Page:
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The processing unit 14 is configured to carry out the method according to the present invention. An exemplary embodiment of this method is schematically illustrated in a flow chart in Fig. 2.
The embodiment according to the present invention illustrated in Fig. 2 includes method steps S101-S107, wherein it shall be understood that not all method steps S101-S107 are mandatory method steps. For example, method steps SI03 and SI04 are method steps that are considered to be optional.
The herein presented method is generally based on the statistically proven hypothesis that there is a statistical correlation between the shape and the real size of human faces which leads to the fact that there appears to be differences in scale-free characteristical facial shapes between larger and smaller faces. Extensive experiments and statistical evaluations of the applicant have shown that small and large faces generally have different appearances regarding their shapes. These characteristical shape differences are retained even if pictures of in reality large faces are scaled to the same size than pictures of in reality smaller faces.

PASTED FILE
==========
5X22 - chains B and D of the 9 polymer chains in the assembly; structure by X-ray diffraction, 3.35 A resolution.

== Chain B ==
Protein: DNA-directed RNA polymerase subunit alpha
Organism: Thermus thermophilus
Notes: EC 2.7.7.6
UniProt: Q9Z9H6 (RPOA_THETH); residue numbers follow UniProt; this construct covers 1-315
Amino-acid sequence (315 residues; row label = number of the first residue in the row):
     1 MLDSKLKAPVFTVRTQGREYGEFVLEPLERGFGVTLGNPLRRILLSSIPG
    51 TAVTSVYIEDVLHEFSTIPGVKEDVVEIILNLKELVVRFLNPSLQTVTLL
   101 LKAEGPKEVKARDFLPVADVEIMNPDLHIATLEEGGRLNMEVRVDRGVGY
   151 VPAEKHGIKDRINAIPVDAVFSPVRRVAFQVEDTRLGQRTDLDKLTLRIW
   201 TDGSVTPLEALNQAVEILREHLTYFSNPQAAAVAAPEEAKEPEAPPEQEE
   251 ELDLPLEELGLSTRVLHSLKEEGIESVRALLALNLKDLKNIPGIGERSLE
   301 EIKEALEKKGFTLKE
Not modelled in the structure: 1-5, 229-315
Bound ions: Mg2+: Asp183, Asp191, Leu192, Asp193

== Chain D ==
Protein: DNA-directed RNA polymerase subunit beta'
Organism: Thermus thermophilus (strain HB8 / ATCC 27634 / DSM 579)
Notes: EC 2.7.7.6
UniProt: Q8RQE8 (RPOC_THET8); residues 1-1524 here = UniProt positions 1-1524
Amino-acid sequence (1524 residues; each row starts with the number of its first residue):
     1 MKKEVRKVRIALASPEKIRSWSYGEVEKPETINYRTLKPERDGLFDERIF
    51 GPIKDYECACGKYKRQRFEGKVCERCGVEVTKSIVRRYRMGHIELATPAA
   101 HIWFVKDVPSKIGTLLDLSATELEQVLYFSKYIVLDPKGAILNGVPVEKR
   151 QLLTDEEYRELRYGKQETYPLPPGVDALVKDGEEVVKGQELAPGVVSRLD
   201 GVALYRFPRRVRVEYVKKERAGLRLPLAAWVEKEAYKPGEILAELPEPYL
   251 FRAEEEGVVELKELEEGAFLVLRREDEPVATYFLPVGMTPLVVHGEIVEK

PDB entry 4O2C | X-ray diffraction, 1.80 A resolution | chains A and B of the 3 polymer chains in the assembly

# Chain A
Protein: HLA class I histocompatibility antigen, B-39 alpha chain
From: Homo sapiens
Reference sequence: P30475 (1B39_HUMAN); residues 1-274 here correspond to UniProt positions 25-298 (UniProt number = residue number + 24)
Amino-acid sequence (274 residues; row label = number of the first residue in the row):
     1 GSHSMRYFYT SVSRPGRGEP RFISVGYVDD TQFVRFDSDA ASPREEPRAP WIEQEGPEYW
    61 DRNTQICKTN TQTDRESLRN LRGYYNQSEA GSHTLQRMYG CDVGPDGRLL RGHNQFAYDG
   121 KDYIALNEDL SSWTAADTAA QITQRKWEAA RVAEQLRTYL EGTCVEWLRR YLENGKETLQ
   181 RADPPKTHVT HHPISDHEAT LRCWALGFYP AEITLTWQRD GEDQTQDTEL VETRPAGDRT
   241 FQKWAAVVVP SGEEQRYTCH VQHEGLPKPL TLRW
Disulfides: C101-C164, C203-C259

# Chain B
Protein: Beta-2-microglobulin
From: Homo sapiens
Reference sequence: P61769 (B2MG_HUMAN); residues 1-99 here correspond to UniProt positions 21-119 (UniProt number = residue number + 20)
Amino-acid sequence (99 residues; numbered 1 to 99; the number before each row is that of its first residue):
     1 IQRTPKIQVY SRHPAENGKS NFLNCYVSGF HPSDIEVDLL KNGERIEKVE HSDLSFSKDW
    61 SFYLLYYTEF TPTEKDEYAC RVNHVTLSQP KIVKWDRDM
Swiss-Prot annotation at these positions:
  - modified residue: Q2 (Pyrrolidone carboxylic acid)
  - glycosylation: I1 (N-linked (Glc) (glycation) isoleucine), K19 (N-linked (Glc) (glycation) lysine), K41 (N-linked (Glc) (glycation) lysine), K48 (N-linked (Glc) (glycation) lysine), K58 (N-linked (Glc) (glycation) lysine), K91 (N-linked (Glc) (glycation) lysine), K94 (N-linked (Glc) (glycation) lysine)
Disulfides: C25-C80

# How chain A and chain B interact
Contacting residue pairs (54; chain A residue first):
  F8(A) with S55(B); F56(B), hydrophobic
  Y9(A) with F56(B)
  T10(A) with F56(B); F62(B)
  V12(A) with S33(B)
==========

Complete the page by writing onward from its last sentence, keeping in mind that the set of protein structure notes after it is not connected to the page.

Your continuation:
Figs. 3A and 3B schematically illustrate two exemplary faces which are rescaled to one and the same dimension. The face illustrated in Fig. 3A is a face that is in reality larger (has a larger size) than the face shown in Fig. 3B.
The following typical shape differences between naturally larger and naturally smaller faces may be observed from a comparison of Figs. 3 A and 3B: The nose tips 20 of larger faces are usually more curved down compared to more curved up nose tips 20' in smaller faces. The space 22 between the nose and the upper lip is usually also more curved down and more corrugated than in comparatively smaller faces (see region around reference numeral 22’). The chins 24 of larger faces usually appear to be more angled than the chins 24’ in comparatively smaller faces. The chins 24’ of smaller faces have regularly a smoother contour and are usually relatively smaller compared to the mouth size. Further characteristical differences between larger and smaller faces may be usually observed in the area of the cheeks 26, 26’ as well as in the regions around the eyes 28, 28’.
It shall be noted that the afore-mentioned differences are only those differences which are easy to observe at first sight. However, it should be clear that modem computer vision technologies allow the determination of such and other differences in a more accurate and statistically relevant manner.